He's working at a park in Indiana where his father grew up
By Sarah Fisher
Even as classroom doors are locked and hallways swept for the ﬁnal time this school year, many parents look forward to summer break as an additional opportunity to nudge their children into enrichment classes, summer camps and service projects.
This summer, Alex Caldwell, a 16-year-old sophomore at the Carver Center for Arts and Technology in Baltimore County, will be joining a crew with the Student Conservation Association, which protects and restores parks. Alex was assigned to the Indiana Dunes National Lakeshore, which, by coincidence, was the very park that years ago pushed out his father’s boyhood home. Upon hearing the news of their son’s placement, his parents, Sue and Bob Caldwell, were thrilled that he would get the opportunity to learn a little Caldwell family history. Alex himself was thrilled that his assignment came with a beach.
On his last day of school yesterday, Alex said that before he signed up for the conservation crew he “didn’t have much to do” for the summer. In the past, Alex spent parts of his summers at various camps. But being that “16 is a bit old for summer camp,” his mother began looking for another fulﬁlling experience.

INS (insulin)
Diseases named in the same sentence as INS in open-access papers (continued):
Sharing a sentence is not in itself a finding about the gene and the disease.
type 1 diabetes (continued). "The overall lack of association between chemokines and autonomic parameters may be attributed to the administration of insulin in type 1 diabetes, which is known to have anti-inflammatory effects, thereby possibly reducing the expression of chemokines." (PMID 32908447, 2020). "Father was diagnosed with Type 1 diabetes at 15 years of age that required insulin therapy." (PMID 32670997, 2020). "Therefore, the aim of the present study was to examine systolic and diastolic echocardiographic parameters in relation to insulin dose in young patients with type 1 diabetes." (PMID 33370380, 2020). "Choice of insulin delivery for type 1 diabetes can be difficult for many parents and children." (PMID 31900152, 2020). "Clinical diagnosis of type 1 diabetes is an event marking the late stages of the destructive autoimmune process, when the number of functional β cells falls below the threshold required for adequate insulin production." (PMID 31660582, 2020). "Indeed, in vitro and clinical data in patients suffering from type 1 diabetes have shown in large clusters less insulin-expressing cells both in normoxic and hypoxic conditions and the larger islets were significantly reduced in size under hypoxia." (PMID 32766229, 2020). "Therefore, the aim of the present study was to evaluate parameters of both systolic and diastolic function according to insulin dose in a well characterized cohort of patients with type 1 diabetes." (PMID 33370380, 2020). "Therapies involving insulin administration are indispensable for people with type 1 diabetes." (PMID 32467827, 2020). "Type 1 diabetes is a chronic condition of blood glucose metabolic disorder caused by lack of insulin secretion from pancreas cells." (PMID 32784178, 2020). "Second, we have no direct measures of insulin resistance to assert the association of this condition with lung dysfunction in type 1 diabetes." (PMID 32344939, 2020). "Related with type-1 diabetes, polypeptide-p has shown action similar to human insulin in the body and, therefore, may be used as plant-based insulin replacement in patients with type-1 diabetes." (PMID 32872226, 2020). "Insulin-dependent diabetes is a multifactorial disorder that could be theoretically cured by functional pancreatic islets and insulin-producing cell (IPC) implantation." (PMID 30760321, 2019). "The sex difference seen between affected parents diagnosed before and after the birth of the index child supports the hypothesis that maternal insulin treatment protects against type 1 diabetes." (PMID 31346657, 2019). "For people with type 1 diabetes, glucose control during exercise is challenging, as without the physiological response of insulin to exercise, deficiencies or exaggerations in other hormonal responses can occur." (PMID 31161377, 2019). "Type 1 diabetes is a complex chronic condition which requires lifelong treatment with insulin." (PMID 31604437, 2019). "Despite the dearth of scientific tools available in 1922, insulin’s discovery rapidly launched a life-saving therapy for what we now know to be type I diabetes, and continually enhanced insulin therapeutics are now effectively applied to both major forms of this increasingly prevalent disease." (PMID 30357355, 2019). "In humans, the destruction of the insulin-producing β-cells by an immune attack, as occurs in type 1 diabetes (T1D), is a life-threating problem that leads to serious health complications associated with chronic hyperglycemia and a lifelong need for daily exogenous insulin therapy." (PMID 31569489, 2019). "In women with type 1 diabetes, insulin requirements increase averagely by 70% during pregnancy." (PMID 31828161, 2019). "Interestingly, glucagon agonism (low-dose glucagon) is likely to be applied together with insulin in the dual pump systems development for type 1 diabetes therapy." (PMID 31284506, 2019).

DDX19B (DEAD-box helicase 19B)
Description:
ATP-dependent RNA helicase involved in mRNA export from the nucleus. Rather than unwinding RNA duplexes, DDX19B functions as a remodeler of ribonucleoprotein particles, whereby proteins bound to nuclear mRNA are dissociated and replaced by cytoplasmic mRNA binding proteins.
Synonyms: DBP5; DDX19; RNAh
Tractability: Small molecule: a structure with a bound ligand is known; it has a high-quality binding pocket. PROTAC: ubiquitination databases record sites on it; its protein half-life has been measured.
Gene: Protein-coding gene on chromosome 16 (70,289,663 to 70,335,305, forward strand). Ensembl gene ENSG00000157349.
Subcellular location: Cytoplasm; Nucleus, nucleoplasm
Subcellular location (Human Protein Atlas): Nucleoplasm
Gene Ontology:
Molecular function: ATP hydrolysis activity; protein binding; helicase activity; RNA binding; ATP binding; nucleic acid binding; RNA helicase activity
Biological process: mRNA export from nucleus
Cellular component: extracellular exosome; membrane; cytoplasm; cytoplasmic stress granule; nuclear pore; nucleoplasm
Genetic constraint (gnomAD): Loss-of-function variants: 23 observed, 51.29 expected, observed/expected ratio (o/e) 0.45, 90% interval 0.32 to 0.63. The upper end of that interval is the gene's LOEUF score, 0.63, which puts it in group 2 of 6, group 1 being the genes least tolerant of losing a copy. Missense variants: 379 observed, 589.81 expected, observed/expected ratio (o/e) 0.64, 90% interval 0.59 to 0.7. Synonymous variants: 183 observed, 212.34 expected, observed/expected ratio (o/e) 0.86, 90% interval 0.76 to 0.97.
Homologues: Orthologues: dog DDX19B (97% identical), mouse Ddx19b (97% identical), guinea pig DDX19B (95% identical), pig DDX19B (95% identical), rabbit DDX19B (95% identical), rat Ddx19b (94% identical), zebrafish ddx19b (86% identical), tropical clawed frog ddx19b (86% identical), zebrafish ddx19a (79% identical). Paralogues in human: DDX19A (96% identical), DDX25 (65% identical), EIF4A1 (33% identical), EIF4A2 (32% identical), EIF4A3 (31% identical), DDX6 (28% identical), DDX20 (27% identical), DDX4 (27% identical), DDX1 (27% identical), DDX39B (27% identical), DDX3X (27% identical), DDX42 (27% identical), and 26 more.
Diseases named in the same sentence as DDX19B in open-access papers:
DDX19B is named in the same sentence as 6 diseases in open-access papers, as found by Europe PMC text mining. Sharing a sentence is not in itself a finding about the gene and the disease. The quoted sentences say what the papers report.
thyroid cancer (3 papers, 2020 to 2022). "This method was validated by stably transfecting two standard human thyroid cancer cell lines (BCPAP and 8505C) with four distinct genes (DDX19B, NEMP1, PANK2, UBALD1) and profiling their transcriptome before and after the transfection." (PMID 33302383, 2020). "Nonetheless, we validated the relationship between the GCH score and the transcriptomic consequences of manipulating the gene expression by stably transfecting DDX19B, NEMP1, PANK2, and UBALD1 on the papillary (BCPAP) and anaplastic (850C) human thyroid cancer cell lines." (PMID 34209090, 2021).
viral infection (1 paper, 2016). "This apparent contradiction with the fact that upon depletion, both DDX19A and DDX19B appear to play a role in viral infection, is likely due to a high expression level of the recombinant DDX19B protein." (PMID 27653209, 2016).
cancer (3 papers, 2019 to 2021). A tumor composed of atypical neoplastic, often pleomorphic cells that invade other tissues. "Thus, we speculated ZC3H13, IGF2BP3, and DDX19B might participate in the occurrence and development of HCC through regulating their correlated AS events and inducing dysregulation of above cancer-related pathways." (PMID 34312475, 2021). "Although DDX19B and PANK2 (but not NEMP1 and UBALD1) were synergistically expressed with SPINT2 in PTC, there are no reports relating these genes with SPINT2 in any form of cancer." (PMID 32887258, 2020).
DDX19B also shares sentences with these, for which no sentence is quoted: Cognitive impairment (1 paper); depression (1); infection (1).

“It was more of my mom wanting me to leave,” Alex said. “I didn’t have much to do [for the summer]. But now I’m sort of excited about it.” Though Alex, who says he texts his friends “24/7,” will have to live without his cell phone for three weeks when he’s at the camp, which starts in July.
Bob Caldwell recalls when the National Park Service approached his family in 1978 when he was in his early 20s. At the time, his home in Indiana was in a neighborhood that was becoming increasingly troubled with crime, and his family was looking for a way out. The park service offered them that escape route by buying their house, which allowed the family to pack up and move to Denver.
“It’s been important to me that my family understand where I come from and how that shaped the person that I’ve become,” Bob Caldwell said. “You kind of are where you come from.” He hopes that his son’s experience will cement his relationship with that part of the country.
When asked what he thought about the coincidence, his son replied, “I wasn’t happy or sad or anything; I thought that it was pretty neat. I’d heard it was near a beach and thought that was pretty cool.”
With that growing anticipation, this summer will take Alex straight to his father’s boyhood backyard and on what his mother calls a family legacy. Best not forget the sunscreen.
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